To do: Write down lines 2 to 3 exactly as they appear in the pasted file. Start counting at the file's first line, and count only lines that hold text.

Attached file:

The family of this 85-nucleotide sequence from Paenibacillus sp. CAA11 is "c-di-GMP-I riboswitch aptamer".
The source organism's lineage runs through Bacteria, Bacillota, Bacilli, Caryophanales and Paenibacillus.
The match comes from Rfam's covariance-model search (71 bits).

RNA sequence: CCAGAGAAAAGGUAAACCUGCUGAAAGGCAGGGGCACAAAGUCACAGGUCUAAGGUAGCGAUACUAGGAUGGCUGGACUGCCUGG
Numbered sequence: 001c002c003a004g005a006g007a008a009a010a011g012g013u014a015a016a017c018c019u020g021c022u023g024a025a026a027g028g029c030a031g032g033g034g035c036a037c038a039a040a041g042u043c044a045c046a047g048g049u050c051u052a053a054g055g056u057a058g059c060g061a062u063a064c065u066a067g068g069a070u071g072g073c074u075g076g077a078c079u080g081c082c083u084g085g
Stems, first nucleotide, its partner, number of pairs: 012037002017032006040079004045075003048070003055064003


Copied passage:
The source organism's lineage runs through Bacteria, Bacillota, Bacilli, Caryophanales and Paenibacillus.
The match comes from Rfam's covariance-model search (71 bits).